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In Rocket Launch countdowns I noticed That they count with respect to some parameter T as:

T-10 seconds T-9 seconds . . . T-0 seconds

Why not simply count as

10 9 8 . . 0

?

http://www.nasa.gov/mp3/590318main_ringtone_135_launch.mp3

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    $\begingroup$ They don't say all those T minuses. You need to listen again. They say "T minus ten, nine, eight, ...". $\endgroup$ – Mark Adler Feb 16 '14 at 16:23
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The "T" stands for the time at which the rocket is scheduled to be launched.

T minus 4 minutes and 49 second indicate 4 minutes and 49 second before the launch.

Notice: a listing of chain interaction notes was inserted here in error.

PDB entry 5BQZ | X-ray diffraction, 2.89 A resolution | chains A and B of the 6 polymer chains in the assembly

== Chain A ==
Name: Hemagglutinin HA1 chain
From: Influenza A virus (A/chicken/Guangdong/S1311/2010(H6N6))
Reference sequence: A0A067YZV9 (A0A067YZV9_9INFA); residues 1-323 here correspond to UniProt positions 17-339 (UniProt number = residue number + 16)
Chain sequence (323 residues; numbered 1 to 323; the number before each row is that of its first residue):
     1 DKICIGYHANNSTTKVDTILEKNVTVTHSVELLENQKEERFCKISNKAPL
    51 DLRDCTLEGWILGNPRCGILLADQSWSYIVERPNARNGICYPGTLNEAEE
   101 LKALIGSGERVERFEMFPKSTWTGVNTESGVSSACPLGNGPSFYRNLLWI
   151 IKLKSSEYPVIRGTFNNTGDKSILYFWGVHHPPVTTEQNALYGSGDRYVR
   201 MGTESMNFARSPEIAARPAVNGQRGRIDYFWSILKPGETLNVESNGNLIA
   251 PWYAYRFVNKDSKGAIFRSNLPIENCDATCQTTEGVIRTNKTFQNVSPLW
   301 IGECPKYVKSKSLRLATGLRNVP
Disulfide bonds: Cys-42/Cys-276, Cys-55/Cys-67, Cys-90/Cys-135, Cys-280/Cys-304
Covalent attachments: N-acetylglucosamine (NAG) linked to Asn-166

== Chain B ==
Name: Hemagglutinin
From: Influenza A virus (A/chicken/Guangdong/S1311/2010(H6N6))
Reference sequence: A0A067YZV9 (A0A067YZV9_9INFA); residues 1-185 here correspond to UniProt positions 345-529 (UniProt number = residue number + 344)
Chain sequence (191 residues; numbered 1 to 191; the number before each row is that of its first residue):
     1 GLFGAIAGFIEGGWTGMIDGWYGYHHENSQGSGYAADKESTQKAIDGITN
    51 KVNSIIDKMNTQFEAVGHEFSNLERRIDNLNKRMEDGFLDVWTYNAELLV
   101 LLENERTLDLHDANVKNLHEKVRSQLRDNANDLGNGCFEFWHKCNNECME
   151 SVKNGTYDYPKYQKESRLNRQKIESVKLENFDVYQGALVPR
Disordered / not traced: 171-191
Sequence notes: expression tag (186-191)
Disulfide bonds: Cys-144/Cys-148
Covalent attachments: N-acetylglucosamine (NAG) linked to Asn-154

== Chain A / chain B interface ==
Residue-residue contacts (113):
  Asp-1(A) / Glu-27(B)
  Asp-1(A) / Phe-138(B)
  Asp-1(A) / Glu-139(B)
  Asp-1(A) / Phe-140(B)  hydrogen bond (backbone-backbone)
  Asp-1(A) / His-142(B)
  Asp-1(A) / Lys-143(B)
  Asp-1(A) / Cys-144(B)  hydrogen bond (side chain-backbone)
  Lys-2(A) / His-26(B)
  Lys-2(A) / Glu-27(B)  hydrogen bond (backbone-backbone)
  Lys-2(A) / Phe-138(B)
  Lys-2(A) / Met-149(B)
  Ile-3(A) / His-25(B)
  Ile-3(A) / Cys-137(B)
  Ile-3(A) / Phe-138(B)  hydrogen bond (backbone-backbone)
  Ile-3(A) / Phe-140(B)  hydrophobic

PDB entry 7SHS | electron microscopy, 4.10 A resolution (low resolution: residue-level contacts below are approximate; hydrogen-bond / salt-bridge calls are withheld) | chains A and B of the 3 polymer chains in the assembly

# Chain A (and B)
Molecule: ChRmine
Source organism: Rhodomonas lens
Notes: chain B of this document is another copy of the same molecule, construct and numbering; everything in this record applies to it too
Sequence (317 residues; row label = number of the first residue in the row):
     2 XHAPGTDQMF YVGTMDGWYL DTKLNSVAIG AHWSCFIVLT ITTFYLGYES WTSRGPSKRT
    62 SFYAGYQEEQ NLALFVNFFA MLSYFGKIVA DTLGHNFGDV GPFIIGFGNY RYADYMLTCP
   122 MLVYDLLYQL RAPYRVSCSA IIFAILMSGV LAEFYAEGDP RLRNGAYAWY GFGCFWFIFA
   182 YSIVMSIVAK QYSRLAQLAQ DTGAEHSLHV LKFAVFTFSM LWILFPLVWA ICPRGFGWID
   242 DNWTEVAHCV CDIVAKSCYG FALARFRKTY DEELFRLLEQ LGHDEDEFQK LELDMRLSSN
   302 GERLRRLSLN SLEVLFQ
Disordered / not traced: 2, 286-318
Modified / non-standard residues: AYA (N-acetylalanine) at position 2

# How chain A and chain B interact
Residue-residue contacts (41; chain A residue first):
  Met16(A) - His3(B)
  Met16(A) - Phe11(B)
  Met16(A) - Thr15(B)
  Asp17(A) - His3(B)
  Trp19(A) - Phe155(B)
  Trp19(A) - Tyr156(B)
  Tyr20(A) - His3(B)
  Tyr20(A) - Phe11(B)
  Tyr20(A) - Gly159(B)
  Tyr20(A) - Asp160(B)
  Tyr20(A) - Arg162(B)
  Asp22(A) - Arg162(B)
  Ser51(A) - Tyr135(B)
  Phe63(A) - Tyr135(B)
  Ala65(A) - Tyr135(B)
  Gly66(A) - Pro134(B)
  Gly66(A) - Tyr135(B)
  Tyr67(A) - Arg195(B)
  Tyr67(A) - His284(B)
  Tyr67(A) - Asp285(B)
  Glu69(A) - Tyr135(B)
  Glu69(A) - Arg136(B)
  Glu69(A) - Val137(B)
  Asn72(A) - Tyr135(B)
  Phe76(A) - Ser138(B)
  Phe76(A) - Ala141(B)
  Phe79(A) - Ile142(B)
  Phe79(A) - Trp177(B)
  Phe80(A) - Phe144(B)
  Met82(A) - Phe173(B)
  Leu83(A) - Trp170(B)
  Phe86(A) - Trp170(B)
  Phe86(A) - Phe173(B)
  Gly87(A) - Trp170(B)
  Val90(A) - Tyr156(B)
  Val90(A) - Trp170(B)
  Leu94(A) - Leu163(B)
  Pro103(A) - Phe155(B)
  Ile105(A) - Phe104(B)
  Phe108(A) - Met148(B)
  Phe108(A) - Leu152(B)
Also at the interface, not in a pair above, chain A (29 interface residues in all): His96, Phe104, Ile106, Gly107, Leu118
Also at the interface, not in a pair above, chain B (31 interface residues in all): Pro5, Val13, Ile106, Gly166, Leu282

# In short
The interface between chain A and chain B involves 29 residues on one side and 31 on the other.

Eventhough the last ten seconds are counted in most of the case as 10,9,8,7,....,3,2,1

This method is also be used as "T-PLUS" which shows the time after the launch.

And also

even "E- minus" for events that involve spacecraft that are already in space,..... the "E" stands for "Encounter", as with a comet or some other space object.

External source

http://www.nasa.gov/mission_pages/epoxi/epoxi20101004.html

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  • $\begingroup$ Example with STS Terminal countdown: T-0 was SRB ignition. Detailed countdown from T-6h. $\endgroup$ – mins Jun 6 '15 at 9:26
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    $\begingroup$ I heard they don't say "five" because it sounds like "fire" but why don't they say 6 or 4 either? $\endgroup$ – cantsay Jun 14 '15 at 17:53